Keep in mind, if deterioration continues, the lagoon is in danger of 'flipping to an algae pond.' And if that happens, we can kiss goodbye the beneficial Indian River Lagoon Estuary of National Significance. And kiss goodbye the $3.4 billion annual gift derived from a healthy lagoon.

Though lagoon science studies have been unfunded, underfunded and even vetoed, we do know the problems have to do with septic tanks -- more than 90,000 in Brevard County and we don't even know where they all are -- lawn fertilizers and chemical poisons runoff into ditches into canals into the lagoon, agriculture runoff in canals into the lagoon, stormwater runoff, and insufficient state-of-the-art sewage treatment.

After 50 years of neglect -- and undermining EPA plans to fight Florida pollution (see below) -- the restoration cost is now huge.

A 2013 EPA plan estimated it would take $44 to $108 annually per household for improvements directly effecting the lagoon. The plan was scuttled by Florida business interests. See 'How did it get this way?' below.

Makes you wonder, what if? Would the chances of lagoon recovery have been dramatically improved? Undoubtedly.

We have a serious problem in the lagoon, and efforts to restore the lagoon are pitifully insufficient.

ARE WE ANGRY ENOUGH YET to, at long last, achieve:
- funding septic tanks studies along the lagoon? (What? Curtail development?)
- septic tanks inspections!
- removal of septic tanks that pollute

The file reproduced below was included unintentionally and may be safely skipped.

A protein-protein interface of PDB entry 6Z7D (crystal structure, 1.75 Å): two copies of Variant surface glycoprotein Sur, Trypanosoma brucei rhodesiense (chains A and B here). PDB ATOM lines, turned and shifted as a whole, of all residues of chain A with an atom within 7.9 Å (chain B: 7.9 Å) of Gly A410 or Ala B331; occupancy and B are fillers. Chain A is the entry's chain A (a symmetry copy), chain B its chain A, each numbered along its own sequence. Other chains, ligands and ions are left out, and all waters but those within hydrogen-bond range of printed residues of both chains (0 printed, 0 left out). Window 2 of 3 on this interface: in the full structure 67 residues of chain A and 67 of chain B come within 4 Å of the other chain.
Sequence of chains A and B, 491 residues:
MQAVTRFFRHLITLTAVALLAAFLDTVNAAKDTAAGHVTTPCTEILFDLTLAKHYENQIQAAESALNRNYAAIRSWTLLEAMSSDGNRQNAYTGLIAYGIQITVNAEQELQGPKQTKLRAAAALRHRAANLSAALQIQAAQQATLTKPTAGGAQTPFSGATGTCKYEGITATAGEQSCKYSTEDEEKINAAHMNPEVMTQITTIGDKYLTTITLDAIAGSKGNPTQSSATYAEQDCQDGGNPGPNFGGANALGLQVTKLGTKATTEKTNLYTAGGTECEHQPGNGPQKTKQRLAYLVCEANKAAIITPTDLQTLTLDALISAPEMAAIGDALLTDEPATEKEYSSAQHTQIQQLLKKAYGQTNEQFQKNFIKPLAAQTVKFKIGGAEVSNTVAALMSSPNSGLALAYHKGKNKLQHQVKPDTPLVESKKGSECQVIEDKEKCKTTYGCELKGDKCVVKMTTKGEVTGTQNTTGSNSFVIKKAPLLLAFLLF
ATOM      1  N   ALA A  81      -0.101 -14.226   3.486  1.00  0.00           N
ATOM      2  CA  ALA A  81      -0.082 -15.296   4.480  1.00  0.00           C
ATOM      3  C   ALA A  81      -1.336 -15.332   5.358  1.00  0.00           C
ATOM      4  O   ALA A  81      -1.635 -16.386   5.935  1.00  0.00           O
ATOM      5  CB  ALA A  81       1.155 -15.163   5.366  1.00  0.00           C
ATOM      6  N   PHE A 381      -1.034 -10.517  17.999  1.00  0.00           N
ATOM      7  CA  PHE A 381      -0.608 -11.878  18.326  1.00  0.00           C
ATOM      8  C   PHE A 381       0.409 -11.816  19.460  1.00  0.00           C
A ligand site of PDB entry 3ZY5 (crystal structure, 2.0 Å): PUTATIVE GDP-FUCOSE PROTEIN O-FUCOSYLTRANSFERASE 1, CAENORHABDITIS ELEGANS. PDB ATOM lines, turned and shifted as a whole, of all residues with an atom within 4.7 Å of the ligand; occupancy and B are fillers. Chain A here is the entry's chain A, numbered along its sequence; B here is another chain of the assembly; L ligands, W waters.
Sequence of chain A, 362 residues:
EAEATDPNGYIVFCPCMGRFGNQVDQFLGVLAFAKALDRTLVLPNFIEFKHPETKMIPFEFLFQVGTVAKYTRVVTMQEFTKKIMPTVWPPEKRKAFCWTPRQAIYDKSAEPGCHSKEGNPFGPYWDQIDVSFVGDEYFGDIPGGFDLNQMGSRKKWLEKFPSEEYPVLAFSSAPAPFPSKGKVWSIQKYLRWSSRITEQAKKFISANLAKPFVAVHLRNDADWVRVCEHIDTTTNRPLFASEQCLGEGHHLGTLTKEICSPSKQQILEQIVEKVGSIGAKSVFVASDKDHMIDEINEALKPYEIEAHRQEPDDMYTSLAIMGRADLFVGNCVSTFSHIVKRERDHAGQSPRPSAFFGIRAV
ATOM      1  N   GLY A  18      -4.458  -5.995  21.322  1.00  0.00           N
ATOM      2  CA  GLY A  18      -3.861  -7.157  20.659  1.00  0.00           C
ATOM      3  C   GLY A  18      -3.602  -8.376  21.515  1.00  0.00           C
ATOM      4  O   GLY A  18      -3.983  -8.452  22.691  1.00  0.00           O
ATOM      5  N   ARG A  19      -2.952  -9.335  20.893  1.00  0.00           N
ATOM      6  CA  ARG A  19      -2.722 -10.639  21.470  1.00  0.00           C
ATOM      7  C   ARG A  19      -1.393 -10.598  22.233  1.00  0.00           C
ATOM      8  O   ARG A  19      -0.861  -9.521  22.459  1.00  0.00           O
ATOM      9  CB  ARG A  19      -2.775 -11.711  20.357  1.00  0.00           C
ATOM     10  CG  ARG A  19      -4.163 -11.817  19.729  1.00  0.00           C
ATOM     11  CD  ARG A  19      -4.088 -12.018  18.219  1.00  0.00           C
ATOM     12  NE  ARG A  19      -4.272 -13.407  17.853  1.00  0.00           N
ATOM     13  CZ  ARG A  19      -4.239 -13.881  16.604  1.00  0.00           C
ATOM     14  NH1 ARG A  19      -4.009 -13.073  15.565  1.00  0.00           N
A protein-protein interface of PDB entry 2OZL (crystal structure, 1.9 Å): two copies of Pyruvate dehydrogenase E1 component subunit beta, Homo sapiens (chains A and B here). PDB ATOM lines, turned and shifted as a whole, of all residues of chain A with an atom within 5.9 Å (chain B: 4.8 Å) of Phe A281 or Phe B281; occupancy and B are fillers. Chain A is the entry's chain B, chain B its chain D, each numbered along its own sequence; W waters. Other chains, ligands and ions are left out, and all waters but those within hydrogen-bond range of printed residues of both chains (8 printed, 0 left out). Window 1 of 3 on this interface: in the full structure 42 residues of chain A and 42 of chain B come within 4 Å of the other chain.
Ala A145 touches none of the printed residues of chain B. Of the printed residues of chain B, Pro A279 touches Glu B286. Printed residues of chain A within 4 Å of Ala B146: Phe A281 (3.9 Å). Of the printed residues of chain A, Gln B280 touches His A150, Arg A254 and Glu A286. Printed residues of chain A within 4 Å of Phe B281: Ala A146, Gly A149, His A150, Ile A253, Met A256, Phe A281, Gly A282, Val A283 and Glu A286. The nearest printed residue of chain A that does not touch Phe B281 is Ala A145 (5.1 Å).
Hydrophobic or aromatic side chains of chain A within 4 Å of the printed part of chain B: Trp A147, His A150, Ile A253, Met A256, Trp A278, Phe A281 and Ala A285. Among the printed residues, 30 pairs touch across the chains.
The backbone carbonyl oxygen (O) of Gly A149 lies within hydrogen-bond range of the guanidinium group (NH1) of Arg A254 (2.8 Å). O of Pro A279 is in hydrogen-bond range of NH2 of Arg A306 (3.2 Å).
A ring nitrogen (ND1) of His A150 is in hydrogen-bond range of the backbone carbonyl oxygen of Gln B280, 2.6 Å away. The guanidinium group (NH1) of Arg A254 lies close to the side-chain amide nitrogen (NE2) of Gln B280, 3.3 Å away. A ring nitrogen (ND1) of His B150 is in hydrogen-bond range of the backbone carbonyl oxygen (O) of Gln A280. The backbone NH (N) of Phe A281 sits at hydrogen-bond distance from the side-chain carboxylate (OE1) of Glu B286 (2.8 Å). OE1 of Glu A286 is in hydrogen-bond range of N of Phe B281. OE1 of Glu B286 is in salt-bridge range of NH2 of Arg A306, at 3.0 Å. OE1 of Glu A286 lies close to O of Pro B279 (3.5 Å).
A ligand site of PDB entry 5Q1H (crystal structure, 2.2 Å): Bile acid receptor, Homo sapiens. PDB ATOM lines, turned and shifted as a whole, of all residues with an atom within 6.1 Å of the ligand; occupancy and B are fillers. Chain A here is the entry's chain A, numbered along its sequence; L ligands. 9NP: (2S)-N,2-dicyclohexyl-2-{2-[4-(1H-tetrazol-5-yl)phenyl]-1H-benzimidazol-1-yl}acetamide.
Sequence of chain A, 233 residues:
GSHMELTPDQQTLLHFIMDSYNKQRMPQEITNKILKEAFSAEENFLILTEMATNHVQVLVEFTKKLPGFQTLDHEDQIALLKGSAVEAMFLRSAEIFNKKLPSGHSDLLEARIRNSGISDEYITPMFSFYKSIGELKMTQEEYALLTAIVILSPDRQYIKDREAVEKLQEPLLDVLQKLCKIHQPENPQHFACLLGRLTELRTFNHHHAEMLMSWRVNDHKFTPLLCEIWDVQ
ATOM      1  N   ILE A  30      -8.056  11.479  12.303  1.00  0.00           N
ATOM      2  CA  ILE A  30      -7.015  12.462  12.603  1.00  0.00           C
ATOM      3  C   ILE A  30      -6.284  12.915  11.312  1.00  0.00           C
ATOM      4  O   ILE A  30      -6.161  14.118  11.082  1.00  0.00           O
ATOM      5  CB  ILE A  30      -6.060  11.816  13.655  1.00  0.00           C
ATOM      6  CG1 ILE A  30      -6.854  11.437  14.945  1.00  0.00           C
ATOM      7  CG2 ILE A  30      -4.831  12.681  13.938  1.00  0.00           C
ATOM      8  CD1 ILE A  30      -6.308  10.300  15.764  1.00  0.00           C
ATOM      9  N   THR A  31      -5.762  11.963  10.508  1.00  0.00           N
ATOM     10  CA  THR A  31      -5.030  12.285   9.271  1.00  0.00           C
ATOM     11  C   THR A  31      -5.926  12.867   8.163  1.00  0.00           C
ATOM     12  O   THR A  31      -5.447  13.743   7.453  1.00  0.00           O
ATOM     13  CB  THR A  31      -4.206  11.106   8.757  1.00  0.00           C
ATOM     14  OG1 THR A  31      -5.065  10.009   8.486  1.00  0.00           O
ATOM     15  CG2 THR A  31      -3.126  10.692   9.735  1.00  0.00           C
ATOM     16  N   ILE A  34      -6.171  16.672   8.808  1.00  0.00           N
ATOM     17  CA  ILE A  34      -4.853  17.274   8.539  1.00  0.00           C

- sewage treatment plant upgrades to state of the art?
- NO new subdivisions without proper sewage treatment plants!
- no more septic tanks -- period!
- no fertilizer with phosphorous and a minimum of 50% slow release nitrogen
- EPA enforcement of Clean Water Standards!
- UNelection of legislators who fail to act for Greater Public Interest -- lagoon restoration
- election of people who will act for the Greater Public Interest -- lagoon restoration + more

Let us hope it's not too little, too late.

Spence Guerin is a member of Space Coast Progressive Alliance, grew up in Melbourne and remembers a time when, under a lantern at night along the causeway, the waters were abundantly alive with fishes of many kinds, shrimp and crabs, and oysters were gathered at the mouth of Crane Creek.

*ED. NOTE: The views expressed here are solely those of the author. SCPA does not endorse candidates and welcomes commentary on a wide range of issues, including political campaigns, local, regional and national. If interested in contributing commentary, contact SCPA, please click here.